Here are my suggestions for getting us past this impasse, in order of my preference. None strike me as particularly pleasant, although I think Isaac's proposal is the least painful overall:

  1. Accept this PR. There is plenty of new functionality in 1.4.16, but it is still backwards-compatible with 1.2.30, and addresses the issues we've discussed previously.
  2. Remove npm from the 0.8 distribution altogether, and add prominent instructions on how to install npm without npm to the README / homepage. This is user-hostile, but it clearly and unambiguously prevents users from relying upon a broken version of npm.
  3. Add a patch to npm 1.2.30 that causes it to noisily log to stderr that it is unsupported, buggy, and out of date, with clear instructions on how to upgrade (and how to do that for Travis). I'm not wild about the idea of making this patch, but if nobody on the node side is willing to do it, I can make it happen.

I don't consider it an effective use of the npm team's time to try to figure out how to backport all of the important fixes from 1.4.16 to a new 1.2.x release.

othiym23 commented Jun 24, 2014

Since npm is moving at a faster pace than Node, the community should know and understand how to upgrade their experience out of the normal release cycle of Node, similar to how people are used to doing so with say CPAN or gem.

"Should" is being asked to a lot of work here. I don't think this statement matches reality:

  • Travis does not, by default, upgrade to the newest npm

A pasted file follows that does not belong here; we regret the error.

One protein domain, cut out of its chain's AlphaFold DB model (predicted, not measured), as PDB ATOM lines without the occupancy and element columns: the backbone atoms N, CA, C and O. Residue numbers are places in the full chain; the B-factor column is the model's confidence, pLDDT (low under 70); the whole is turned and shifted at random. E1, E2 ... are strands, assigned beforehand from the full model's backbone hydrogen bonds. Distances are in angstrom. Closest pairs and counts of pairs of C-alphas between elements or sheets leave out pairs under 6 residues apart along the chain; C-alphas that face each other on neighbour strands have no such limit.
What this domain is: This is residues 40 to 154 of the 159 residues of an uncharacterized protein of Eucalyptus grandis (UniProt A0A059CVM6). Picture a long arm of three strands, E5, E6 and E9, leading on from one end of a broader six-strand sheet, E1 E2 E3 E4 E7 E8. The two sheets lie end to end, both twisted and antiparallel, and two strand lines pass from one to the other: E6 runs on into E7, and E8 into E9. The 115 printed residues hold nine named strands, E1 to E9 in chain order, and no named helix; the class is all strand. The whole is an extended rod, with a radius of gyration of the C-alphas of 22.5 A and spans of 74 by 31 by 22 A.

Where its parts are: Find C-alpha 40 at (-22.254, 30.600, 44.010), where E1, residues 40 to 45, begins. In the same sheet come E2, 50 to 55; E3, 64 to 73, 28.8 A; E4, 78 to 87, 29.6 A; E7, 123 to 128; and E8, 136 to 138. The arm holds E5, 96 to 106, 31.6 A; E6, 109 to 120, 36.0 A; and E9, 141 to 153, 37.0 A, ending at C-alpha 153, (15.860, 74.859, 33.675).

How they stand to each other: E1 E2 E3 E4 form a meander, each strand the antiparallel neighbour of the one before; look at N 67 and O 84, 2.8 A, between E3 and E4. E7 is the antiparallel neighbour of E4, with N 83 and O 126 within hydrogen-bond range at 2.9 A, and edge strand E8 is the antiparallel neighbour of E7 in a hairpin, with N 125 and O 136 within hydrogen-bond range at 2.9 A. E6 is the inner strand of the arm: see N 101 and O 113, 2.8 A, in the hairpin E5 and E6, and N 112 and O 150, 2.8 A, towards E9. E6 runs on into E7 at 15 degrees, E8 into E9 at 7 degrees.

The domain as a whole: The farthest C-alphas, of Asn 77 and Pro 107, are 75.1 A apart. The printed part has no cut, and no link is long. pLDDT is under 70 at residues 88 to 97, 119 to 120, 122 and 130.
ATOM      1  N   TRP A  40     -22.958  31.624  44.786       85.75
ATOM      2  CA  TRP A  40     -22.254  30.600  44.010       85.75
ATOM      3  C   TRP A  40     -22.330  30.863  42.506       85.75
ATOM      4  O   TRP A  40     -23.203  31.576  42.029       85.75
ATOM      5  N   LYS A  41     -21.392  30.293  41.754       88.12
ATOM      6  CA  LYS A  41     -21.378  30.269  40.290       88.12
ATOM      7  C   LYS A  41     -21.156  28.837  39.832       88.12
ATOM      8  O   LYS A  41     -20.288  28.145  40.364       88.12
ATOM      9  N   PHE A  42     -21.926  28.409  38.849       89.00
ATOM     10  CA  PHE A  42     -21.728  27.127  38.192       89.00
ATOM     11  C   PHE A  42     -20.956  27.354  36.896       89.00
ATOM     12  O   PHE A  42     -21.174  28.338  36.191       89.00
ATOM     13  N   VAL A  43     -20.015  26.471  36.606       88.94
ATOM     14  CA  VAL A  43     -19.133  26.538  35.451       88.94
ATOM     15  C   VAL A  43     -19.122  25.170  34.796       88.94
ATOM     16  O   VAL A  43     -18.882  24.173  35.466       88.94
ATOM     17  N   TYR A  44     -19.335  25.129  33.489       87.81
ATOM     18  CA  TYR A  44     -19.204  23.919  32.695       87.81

• the user community, as attested by the npm issue tracker, is not quick to upgrade their npm to the latest version; many users are primarily front-end devs following tutorials on using Yeoman or bower and barely know what npm is, much less the importance of upgrading to the newest version
  • many, if not most, downstream distributions do not package npm based on the latest npm version, but by the version bundled with a given release of node

It is clear that the challenges for npm weren't sufficiently appreciated in the past and design decisions were made that make that compatibility especially difficult now, but solving constrained problems is the nature of engineering. We have together learned that lesson the hard way in Node. In the same way we've worked hard to solve compatibility issues in Node, let's work together to find a solution now.

I still believe that it is insufficient merely to include a patch for ^; npm < 1.4 cannot safely or reliably publish to the current registry architecture, and a number of other serious bugs have been addressed in the CLI since 1.2.30 was released. Nor does a backport for ^ solve the problem of Travis using a known broken version of npm.

It is not realistic for us (by which I mean myself, as the chief maintainer of the CLI, and what time @isaacs can spend) to cherrypick those bugs onto a branch forked from 1.2.30, as there have been ~600 commits between then and the release of 1.4.16. This is very different from backporting targeted fixes from the master or 0.10 branches of node to 0.8. It's been over a year since 1.2.30, and the intention at the time of its release was not for there to be a separate maintenance series tracked alongside node.

Here are my suggestions for getting us past this impasse, in order of my preference. None strike me as particularly pleasant, although I think Isaac's proposal is the least painful overall: